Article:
Pot soil

Discussion in 'Outdoor Gardening in the Pacific Northwest' started by soccerdad, Jul 25, 2022.

  1. soccerdad

    soccerdad Active Member 10 Years

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    I am going to be using some very large pots. What should I fill them with? The answer, if I look at the bags in
    the stores, is some sort of special container mix. But why?

    Fill a huge cylindrical pot with garden soil. set it on the middle of my garden, and put a plant in the middle. It will not be affected by the fact that it is in a pot. To anthropomorphize a bit, it won't even know it's in a pot. It will grow exactly as if it were planted in the soil that now lies beneath the pot.

    So why wouldn't I use garden soil in my pots?
     
  2. vitog

    vitog Rising Contributor 10 Years

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    One reason is that garden soil is typically much denser than potting soil, which shouldn't matter if you're never going to move the pot.
     
  3. Pieter

    Pieter Active Member 10 Years

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    Couple of things to keep in mind here. First of all, if your pots have their drainage hole(s) on the bottom the drainage will be impeded by the substrate you put it on, having the container elevated even only an inch will greatly help proper drainage. Secondly, water is your friend and water is your enemy. You have to make sure water is not allowed to sit in the root zone for days on end, that'll lead to root rot. Don't be tempted to put 'drainage material' in the bottom of the container, it will have the opposite effect of what you are trying to achieve, see Linda Chalker-Scott. In any container there is a so-called 'perched water table' you fight for aeration, see rocks in pots. If the roots see naught but water and no oxygen they wither and die. I do a lot of gardening in containers, varying in size from your typical 1-gallon nursery pot to the large ceramic planters to large draped-cement pots. They ALL have potting mixes in them, none have garden or top soil and the ones with large perennials in them have the pots emptied and the potting mix refreshed about every 3 years or so otherwise the plants don't get anywhere near their potential size. Refreshing the potting mix helps keep it loose and friable, after 3 or more years it collapses, reduces drainage and aeration and impacts the health of the root system and ultimately the plant.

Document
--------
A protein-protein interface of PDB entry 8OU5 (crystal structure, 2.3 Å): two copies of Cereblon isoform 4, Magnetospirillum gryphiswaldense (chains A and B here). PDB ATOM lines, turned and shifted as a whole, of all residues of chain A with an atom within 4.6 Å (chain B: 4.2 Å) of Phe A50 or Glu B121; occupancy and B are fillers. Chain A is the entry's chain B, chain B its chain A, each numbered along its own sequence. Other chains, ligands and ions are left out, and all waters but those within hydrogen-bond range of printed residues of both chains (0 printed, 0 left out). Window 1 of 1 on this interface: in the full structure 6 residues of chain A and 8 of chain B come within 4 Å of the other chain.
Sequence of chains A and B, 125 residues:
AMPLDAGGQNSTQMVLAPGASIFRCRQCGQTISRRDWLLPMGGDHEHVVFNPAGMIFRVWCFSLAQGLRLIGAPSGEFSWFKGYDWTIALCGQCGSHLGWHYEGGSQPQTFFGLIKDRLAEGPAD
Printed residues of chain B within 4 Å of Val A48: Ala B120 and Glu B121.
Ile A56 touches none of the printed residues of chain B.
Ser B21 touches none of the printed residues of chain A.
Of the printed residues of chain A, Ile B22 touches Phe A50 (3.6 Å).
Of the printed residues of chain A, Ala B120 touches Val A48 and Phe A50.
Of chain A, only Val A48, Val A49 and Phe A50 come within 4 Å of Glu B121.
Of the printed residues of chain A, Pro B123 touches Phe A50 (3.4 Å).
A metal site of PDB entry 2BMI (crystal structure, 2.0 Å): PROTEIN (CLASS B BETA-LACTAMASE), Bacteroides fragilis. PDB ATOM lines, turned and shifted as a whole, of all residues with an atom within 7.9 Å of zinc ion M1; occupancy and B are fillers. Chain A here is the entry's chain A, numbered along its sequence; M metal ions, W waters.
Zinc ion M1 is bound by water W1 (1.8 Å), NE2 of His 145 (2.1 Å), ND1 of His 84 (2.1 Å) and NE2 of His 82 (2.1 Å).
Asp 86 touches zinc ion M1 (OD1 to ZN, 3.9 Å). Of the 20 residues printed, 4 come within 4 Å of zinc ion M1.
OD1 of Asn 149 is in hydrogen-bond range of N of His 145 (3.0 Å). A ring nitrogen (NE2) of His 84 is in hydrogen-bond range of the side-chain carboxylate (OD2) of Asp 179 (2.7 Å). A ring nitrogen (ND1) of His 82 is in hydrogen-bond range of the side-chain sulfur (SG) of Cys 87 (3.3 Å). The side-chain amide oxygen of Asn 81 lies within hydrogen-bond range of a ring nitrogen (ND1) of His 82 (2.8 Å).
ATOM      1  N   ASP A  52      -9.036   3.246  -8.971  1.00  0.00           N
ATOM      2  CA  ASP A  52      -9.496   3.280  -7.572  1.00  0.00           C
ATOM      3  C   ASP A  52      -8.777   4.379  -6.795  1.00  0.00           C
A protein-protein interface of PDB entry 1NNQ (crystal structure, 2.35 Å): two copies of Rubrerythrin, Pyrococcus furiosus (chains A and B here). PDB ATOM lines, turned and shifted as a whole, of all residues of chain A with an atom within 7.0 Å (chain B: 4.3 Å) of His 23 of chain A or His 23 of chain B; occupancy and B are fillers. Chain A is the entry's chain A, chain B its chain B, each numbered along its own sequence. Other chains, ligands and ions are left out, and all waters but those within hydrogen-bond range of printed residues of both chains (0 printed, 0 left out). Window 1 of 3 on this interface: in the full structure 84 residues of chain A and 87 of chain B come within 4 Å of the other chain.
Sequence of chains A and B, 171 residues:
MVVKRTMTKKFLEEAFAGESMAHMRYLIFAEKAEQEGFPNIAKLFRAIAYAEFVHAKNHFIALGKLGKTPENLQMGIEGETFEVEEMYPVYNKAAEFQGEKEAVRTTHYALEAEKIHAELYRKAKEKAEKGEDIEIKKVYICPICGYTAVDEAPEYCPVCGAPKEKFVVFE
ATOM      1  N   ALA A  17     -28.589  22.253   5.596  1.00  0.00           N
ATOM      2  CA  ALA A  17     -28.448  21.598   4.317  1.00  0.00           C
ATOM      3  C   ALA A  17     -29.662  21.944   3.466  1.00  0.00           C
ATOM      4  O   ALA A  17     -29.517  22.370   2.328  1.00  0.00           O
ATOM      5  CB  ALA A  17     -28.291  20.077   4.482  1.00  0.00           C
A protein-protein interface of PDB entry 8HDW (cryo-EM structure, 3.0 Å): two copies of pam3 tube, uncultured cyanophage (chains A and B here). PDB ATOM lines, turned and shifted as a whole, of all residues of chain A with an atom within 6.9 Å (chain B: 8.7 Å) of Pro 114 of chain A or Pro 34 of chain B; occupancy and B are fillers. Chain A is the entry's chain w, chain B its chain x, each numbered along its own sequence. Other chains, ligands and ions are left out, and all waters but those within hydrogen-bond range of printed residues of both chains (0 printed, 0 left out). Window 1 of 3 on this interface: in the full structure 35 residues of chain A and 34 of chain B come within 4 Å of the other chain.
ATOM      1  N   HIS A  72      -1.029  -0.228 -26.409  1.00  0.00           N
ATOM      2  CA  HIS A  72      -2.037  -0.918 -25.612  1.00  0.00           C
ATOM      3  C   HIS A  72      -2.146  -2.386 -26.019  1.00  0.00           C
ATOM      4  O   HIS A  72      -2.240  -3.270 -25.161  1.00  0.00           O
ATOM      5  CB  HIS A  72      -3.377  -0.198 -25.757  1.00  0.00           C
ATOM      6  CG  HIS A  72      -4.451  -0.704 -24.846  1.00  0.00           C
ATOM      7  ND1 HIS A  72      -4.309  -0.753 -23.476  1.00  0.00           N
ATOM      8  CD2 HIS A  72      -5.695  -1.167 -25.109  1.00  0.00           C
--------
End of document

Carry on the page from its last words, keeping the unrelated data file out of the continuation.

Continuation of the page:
Last edited: Jul 31, 2022
    Keke likes this.
  4. Keke

    Keke Active Member 10 Years

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    Because I largely garden on a roof deck, all my pots are filled 1/3 with packing peanuts to save weight. To avoid perched water tables, I place a piece of soft (usually nylon) rope vertically in the pot before I fill it. One end goes out a drainage hole at the bottom (pots are on pot feet) and the other sits within a centimetre of the top of the potting mix. It breaks the perch by wicking excess water out the drainage hole. But I agree with Pieter, it's the "fluffiness" of the potting mix that allows longterm planting in pots. In the ground, earthworms and other small garden critters do the same thing, but even if you add them to a pot it doesn't work the same!
     

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